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Entrepreneurial growth aspirations at re-entry after failure

Entrepreneurial growth aspirations at re-entry after failure Utilising the Theory of Planned Behaviour as the conceptual framework, the authors argue that entrepreneurial financial failure enhances entrepreneurial growth aspirations for the subsequent start-up projects. Furthermore, this effect is particularly strong for individuals rich in human capital, both general and specific; for them, financial failure of an entrepreneurial business is likely to be subsequently transformed into higher entrepreneurial growth aspirations.Design/methodology/approachThe authors employ multilevel estimation techniques applied to Global Entrepreneurship Monitor data consisting of annual subsamples, each with at least 2,000 observations drawn from the working age population of 95 countries, for the period 2007–2019.FindingsThe results confirm that the experience of financial failure, both individual and societal, leads to higher growth aspirations for subsequent ventures, while exit for opportunity reasons has an even stronger positive effect on growth aspirations. Furthermore, higher education and entrepreneurial experience enhance the positive impact of financial failure on the growth aspirations of subsequent start-ups.Originality/valueThe authors demonstrate that the Theory of Planned Behaviour, which centres on intentions, can be successfully utilised to understand why entrepreneurial failure may be transformed into high growth aspirations for subsequent projects and why this effect may be enhanced by the human capital of the entrepreneur. Furthermore, the authors apply multilevel methods to a large international dataset from Global Entrepreneurship Monitor and produce novel empirical evidence supporting their theoretical predictions. http://www.deepdyve.com/assets/images/DeepDyve-Logo-lg.png International Journal of Entrepreneurial Behavior and Research Emerald Publishing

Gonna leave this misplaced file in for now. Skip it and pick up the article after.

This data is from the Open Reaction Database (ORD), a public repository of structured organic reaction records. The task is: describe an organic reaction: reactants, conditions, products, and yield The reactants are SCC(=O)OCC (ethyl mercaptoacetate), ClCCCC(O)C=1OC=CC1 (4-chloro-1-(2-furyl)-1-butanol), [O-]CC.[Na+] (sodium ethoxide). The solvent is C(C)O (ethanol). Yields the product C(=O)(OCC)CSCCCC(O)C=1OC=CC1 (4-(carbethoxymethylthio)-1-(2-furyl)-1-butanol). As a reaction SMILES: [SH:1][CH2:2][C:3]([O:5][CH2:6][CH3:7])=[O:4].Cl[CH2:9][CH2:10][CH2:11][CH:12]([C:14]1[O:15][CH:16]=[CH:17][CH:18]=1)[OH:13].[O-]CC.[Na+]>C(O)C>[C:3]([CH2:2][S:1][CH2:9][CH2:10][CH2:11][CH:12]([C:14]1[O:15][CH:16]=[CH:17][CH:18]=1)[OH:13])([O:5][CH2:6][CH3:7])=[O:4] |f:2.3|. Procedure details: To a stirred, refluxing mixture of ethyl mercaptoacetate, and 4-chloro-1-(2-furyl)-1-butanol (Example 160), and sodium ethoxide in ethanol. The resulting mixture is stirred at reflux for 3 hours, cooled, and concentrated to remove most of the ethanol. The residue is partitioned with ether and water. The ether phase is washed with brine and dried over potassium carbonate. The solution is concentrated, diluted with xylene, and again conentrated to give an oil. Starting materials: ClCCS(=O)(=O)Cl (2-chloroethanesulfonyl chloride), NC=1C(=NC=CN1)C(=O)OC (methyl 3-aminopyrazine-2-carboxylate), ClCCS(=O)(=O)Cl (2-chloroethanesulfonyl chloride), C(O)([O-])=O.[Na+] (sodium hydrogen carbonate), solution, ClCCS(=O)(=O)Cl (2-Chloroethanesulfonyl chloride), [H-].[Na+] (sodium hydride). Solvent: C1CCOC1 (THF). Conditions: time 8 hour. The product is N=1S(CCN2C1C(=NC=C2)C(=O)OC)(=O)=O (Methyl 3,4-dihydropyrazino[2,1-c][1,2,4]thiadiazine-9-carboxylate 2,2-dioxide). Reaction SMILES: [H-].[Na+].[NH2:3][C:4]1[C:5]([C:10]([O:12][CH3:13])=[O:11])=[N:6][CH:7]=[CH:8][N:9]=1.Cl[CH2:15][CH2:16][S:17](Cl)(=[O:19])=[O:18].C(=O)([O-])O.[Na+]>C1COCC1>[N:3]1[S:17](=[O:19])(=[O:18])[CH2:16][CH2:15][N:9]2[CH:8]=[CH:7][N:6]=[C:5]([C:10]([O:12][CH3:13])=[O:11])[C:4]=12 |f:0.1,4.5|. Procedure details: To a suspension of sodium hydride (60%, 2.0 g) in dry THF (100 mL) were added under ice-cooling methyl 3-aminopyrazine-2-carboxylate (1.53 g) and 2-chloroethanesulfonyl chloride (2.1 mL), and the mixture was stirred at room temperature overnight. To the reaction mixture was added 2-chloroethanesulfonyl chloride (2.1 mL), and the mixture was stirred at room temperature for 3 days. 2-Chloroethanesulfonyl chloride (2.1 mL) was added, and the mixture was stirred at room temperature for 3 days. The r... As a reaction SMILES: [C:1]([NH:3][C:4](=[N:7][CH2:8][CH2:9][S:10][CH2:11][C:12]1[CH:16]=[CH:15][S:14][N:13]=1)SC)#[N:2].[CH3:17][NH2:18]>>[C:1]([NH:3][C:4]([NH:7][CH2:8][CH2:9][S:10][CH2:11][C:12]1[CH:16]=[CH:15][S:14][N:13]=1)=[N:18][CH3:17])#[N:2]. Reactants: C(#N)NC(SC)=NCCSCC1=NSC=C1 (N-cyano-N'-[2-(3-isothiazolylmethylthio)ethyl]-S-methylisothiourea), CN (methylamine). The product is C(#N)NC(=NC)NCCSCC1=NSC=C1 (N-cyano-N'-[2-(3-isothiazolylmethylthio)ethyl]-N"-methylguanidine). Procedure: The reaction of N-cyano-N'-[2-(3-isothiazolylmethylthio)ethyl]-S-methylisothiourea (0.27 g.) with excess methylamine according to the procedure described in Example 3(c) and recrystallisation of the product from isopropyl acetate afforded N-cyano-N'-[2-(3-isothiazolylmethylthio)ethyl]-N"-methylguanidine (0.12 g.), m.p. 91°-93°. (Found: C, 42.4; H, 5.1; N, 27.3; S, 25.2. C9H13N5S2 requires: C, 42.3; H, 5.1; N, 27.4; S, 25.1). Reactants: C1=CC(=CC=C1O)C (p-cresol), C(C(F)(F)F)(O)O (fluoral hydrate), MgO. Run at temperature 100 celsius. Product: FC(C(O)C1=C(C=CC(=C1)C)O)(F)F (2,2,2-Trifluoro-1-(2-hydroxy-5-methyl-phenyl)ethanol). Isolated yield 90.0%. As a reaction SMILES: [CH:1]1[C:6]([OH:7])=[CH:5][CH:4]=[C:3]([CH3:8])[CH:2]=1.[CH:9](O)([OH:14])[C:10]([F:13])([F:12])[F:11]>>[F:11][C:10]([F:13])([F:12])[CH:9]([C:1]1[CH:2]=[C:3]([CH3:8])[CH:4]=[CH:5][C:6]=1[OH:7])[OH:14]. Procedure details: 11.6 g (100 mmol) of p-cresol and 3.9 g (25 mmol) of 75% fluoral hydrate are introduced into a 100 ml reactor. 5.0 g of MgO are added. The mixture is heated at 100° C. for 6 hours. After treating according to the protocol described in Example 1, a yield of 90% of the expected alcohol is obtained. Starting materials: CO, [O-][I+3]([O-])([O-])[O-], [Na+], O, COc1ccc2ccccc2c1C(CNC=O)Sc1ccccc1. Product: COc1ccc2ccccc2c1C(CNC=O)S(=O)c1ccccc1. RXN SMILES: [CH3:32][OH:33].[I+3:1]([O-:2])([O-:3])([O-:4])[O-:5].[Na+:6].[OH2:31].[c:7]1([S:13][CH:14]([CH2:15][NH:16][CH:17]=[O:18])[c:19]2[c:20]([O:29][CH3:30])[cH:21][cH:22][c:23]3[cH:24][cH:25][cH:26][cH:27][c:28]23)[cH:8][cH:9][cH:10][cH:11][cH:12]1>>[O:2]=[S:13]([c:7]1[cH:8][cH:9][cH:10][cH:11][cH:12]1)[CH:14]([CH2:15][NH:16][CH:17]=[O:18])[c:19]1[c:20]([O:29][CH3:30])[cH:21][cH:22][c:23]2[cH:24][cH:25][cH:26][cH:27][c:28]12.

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References (88)

Publisher
Emerald Publishing
Copyright
© Emerald Publishing Limited
ISSN
1355-2554
DOI
10.1108/ijebr-05-2022-0433
Publisher site
See Article on Publisher Site

Abstract

Utilising the Theory of Planned Behaviour as the conceptual framework, the authors argue that entrepreneurial financial failure enhances entrepreneurial growth aspirations for the subsequent start-up projects. Furthermore, this effect is particularly strong for individuals rich in human capital, both general and specific; for them, financial failure of an entrepreneurial business is likely to be subsequently transformed into higher entrepreneurial growth aspirations.Design/methodology/approachThe authors employ multilevel estimation techniques applied to Global Entrepreneurship Monitor data consisting of annual subsamples, each with at least 2,000 observations drawn from the working age population of 95 countries, for the period 2007–2019.FindingsThe results confirm that the experience of financial failure, both individual and societal, leads to higher growth aspirations for subsequent ventures, while exit for opportunity reasons has an even stronger positive effect on growth aspirations. Furthermore, higher education and entrepreneurial experience enhance the positive impact of financial failure on the growth aspirations of subsequent start-ups.Originality/valueThe authors demonstrate that the Theory of Planned Behaviour, which centres on intentions, can be successfully utilised to understand why entrepreneurial failure may be transformed into high growth aspirations for subsequent projects and why this effect may be enhanced by the human capital of the entrepreneur. Furthermore, the authors apply multilevel methods to a large international dataset from Global Entrepreneurship Monitor and produce novel empirical evidence supporting their theoretical predictions.

Journal

International Journal of Entrepreneurial Behavior and ResearchEmerald Publishing

Published: Feb 9, 2023

Keywords: Entrepreneurship; Failure; Human capital; High aspiration entrepreneurship; Global entrepreneurship monitor; Theory of planned behaviour

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